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Toward a Phenomenology of the Etheric World

Investigations into the Life of Nature and Man

Introduction by Jochen Bockemühl
Edited by Jochen Bockemühl
Preface by Arthur Zajonc
Paperback
June 1985
9780880101158
More details
  • Publisher
    SteinerBooks
  • Published
    1st June 1985
  • ISBN 9780880101158
  • Pages 256 pp.
  • Size 5.5" x 8.25"
$19.95

For more than three centuries, scientists have studied the world as detached observers. In doing so, science has achieved marvelous results, but it has also lost the sense of the whole that earlier cultures possessed. By concentrating on the "text" of the physical world, science has lost the context—the etheric world of life forces.

Goethean phenomenology (so named for Goethe's observations) is a scientific method capable of bringing the clarity of natural science to this context of phenomena. Unconsciously, scientific observers have always been using the context to read the text. The phenomenological method involves training observers to look at the activity of thinking itself as it perceives intentionally. It then uses this activity itself as a means of perception. The observer thus becomes conscious that physical nature is indeed a text, and that its meaning derives from the etheric context.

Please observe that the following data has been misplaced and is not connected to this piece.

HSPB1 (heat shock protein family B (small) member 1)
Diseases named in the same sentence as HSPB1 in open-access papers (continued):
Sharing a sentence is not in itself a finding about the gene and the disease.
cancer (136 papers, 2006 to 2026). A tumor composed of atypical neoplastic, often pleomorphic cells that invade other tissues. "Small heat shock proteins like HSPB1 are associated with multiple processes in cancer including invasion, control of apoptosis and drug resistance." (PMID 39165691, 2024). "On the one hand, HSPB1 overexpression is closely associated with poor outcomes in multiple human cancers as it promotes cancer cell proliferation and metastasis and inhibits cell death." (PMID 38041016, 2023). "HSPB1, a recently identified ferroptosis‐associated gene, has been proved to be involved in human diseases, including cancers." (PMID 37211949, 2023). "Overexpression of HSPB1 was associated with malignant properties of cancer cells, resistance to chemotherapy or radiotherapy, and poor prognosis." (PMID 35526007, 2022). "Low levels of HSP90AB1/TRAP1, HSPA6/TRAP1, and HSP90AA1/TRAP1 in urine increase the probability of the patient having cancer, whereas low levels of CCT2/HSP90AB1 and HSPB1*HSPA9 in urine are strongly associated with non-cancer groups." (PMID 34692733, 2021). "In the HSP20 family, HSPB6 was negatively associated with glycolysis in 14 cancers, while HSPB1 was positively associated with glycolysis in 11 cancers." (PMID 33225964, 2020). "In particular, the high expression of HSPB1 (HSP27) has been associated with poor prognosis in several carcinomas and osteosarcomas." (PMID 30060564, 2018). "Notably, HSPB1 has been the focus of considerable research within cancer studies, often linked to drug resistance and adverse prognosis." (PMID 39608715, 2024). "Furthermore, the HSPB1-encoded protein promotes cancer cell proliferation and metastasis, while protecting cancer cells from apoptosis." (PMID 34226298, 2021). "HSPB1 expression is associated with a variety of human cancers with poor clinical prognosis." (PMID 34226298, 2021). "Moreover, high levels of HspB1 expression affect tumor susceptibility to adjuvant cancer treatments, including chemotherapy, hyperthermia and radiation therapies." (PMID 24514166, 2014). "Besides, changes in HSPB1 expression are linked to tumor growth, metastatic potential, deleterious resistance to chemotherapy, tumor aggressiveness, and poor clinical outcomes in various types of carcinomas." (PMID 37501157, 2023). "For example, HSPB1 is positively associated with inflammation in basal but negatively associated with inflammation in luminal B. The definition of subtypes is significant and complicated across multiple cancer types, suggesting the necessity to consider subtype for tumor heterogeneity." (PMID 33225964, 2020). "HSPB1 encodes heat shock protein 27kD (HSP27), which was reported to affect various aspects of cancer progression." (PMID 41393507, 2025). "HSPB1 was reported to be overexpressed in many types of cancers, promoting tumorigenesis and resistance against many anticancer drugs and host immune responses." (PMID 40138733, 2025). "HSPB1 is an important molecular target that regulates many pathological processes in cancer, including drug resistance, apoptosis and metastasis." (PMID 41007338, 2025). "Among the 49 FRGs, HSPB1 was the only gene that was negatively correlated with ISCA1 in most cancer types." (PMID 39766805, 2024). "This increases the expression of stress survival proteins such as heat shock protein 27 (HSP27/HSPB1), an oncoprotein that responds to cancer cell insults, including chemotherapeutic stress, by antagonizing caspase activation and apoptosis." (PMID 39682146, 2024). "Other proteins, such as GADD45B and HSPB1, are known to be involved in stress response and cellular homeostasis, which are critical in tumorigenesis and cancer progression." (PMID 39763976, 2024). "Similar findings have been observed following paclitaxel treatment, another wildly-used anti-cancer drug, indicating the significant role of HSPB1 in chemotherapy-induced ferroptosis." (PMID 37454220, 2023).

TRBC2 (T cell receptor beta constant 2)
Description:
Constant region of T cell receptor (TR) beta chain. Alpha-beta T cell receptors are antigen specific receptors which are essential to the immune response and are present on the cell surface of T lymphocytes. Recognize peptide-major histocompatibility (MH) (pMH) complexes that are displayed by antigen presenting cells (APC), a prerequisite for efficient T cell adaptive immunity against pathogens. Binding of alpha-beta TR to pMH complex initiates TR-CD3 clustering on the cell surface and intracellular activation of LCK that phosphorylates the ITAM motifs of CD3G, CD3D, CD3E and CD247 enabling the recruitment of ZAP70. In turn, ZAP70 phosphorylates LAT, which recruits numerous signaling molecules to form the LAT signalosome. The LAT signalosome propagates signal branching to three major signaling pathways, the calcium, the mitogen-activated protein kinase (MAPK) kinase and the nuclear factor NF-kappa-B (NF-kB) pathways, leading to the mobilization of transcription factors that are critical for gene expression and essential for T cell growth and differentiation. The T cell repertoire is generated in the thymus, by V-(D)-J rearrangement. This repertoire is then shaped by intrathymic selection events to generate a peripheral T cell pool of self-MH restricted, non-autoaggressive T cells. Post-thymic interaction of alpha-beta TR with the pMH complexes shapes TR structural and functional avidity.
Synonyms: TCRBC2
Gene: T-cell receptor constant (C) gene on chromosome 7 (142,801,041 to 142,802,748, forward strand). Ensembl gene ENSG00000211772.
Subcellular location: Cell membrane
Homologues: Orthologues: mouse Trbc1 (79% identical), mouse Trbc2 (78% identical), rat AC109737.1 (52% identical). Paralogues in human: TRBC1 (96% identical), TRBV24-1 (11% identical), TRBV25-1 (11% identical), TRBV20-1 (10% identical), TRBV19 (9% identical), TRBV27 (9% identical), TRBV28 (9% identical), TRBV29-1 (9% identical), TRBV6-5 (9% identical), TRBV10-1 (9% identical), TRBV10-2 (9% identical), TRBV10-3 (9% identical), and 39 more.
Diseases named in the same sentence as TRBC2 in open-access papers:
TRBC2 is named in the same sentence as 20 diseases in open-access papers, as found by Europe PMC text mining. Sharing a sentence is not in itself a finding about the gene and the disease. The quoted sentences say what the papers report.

Unlike the more common hypothetical and deductive methods—which presupose a detached observer—the phenomenological method is based on active participation by the observer. This eliminates the need to construct speculative hypotheses; the observer's awareness of his or her own intentionality ensures the veracity of the observations. The etheric world is not a new hypothesis; it is, however, a new domain of observation.

The authors—Jochen Bockemühl, Christof Lindenau, Georg Maier, Ernst-August Müller, Hermann Poppelbaum, Dietrich Rapp, and Wolfgang Schad—have all written extensively on "participatory" science and related matters. In this ground-breaking collection, they each explore an aspect of the etheric world and its relationship to human thinking. They systematically lead the reader into the "formative movements" of nature and offer genuine insight into the far-reaching mystery of life.